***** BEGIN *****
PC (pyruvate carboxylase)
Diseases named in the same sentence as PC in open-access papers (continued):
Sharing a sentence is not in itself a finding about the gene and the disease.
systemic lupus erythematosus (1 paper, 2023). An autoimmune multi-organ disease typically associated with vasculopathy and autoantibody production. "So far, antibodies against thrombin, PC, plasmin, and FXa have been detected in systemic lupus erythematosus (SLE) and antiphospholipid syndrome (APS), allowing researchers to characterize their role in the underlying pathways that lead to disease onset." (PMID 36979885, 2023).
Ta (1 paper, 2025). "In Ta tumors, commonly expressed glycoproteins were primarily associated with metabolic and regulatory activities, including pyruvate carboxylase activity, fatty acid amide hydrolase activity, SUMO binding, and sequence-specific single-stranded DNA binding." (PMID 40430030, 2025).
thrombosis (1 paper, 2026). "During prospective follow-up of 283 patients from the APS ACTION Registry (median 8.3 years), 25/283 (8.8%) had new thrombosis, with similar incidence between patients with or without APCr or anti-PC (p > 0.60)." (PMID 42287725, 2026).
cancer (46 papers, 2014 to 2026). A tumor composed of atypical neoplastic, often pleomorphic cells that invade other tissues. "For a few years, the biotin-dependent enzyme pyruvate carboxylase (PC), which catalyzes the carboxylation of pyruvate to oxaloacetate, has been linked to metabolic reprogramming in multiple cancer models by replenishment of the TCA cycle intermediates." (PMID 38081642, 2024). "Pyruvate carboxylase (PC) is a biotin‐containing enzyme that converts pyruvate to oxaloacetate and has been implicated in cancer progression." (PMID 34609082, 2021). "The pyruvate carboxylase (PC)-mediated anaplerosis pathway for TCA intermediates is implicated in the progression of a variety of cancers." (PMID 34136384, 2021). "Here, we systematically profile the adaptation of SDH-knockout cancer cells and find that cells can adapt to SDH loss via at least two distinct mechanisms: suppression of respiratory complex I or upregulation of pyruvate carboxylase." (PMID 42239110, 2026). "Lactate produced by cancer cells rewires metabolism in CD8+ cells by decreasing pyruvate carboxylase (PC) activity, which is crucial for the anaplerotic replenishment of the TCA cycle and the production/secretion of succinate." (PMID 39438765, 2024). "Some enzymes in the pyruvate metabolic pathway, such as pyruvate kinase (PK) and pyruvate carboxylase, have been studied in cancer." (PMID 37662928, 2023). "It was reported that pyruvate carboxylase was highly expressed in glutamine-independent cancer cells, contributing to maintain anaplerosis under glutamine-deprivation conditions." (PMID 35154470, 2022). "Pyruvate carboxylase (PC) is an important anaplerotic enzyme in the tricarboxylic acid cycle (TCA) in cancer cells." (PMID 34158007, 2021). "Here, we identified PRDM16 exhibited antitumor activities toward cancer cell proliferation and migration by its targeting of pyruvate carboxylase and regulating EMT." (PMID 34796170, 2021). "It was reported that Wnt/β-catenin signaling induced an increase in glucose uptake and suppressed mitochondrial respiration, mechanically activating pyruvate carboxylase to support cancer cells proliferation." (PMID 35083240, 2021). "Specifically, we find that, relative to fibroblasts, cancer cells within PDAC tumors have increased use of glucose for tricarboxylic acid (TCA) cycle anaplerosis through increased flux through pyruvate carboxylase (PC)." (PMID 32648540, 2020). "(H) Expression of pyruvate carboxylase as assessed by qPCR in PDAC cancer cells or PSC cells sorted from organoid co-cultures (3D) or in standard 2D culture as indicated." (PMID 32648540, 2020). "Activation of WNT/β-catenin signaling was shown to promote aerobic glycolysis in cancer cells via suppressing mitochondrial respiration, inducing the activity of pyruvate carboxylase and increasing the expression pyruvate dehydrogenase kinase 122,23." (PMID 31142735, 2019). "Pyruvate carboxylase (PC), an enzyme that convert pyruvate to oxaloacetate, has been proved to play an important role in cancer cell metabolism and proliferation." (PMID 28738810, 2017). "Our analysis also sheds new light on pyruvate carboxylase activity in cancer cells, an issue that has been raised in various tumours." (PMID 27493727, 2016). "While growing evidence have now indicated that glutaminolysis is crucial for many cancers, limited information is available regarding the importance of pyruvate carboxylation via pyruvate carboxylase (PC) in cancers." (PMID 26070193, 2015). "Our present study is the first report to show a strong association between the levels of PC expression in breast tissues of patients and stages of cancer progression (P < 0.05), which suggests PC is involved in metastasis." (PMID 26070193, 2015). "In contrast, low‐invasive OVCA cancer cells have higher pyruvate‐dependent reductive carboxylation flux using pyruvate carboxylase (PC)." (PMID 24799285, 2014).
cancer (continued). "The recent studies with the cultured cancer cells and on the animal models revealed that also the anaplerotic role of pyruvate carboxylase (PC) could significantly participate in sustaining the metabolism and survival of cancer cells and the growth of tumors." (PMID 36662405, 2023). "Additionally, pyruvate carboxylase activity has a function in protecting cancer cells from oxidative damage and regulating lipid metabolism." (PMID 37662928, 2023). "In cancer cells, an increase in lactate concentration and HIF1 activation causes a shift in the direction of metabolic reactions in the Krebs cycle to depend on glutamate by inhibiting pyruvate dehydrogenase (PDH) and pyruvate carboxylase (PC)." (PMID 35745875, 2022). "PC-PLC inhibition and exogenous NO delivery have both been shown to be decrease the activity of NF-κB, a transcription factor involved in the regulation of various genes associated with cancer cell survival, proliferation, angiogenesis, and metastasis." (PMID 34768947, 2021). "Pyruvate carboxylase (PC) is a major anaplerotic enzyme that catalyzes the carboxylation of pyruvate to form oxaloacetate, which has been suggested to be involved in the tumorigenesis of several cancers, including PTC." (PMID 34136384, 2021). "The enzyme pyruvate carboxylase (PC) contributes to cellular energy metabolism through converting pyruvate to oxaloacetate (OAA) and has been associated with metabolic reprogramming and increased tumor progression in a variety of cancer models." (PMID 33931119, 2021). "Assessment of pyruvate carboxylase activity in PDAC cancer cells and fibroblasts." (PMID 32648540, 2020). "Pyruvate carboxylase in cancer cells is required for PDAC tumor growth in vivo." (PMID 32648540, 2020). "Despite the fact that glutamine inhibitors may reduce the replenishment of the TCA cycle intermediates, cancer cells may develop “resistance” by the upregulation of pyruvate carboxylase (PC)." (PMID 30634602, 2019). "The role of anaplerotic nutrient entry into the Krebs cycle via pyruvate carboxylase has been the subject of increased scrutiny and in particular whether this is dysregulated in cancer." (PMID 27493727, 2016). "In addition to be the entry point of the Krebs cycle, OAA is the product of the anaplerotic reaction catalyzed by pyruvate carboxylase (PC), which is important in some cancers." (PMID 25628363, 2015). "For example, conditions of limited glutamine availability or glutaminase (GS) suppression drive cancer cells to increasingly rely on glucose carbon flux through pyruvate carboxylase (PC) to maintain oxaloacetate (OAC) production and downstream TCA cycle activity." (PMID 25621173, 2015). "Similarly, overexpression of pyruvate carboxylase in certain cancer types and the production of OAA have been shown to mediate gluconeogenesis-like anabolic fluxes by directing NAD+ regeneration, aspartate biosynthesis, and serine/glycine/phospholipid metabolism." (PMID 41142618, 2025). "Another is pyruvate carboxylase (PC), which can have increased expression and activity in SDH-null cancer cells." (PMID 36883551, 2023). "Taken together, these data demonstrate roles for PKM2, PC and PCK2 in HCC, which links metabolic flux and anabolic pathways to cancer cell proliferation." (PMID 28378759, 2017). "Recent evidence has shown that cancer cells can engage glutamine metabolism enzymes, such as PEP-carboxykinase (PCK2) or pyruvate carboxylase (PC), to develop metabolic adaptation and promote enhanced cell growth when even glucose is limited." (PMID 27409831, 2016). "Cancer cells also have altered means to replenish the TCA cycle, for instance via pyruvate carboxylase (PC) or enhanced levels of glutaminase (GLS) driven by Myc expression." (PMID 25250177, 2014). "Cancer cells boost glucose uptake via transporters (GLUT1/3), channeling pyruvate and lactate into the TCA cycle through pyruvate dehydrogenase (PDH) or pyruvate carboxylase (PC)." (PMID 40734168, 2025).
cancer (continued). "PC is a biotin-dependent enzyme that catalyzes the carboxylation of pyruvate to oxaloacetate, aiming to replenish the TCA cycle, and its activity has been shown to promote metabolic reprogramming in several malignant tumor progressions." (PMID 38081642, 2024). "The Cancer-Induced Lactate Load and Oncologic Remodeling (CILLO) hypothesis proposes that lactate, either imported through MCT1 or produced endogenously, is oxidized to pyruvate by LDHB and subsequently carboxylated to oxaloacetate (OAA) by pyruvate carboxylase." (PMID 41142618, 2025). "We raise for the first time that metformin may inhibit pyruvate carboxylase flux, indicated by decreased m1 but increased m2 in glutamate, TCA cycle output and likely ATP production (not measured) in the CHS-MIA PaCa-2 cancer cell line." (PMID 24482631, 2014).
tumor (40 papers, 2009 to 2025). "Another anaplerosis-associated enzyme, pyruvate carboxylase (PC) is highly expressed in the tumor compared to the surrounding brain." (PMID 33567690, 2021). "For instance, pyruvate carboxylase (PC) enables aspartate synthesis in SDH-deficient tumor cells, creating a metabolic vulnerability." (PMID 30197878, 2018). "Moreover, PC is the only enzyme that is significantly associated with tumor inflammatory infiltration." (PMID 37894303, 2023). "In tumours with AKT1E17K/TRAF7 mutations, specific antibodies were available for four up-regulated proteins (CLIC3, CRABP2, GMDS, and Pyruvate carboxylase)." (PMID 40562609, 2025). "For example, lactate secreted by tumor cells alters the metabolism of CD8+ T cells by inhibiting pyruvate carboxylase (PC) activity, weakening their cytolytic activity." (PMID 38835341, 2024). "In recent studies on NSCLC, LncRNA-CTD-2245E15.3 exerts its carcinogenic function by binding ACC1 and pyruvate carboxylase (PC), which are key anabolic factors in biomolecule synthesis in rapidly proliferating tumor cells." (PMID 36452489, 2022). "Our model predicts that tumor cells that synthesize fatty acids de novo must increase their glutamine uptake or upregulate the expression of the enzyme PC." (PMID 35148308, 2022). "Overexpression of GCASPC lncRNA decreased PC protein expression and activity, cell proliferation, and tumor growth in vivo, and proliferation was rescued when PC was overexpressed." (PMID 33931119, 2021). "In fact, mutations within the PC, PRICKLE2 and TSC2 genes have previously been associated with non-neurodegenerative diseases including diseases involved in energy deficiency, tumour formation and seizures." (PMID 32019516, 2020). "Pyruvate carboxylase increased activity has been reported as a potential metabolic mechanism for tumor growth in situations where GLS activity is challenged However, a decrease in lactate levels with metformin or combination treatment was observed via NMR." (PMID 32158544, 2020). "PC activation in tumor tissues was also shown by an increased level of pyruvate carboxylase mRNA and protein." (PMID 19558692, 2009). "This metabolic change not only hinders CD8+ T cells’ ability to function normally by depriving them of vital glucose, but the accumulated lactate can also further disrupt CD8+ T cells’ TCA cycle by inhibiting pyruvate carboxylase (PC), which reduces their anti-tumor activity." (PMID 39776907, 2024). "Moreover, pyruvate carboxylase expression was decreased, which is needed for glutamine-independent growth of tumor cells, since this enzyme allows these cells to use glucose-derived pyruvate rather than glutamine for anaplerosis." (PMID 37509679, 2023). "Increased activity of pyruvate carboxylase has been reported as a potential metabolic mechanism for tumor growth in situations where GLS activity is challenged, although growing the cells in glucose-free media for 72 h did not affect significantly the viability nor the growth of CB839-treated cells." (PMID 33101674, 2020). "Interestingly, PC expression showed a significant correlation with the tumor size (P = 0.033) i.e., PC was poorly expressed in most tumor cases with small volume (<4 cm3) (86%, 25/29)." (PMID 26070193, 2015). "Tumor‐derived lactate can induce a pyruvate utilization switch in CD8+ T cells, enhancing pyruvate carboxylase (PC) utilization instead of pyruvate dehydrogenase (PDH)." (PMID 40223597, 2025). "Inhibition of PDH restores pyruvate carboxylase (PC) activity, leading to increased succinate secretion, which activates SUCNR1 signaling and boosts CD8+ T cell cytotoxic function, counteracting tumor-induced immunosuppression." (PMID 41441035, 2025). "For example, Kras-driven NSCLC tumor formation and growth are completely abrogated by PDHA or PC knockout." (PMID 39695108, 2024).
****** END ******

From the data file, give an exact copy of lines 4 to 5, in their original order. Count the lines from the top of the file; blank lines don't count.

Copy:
systemic lupus erythematosus (1 paper, 2023). An autoimmune multi-organ disease typically associated with vasculopathy and autoantibody production. "So far, antibodies against thrombin, PC, plasmin, and FXa have been detected in systemic lupus erythematosus (SLE) and antiphospholipid syndrome (APS), allowing researchers to characterize their role in the underlying pathways that lead to disease onset." (PMID 36979885, 2023).
Ta (1 paper, 2025). "In Ta tumors, commonly expressed glycoproteins were primarily associated with metabolic and regulatory activities, including pyruvate carboxylase activity, fatty acid amide hydrolase activity, SUMO binding, and sequence-specific single-stranded DNA binding." (PMID 40430030, 2025).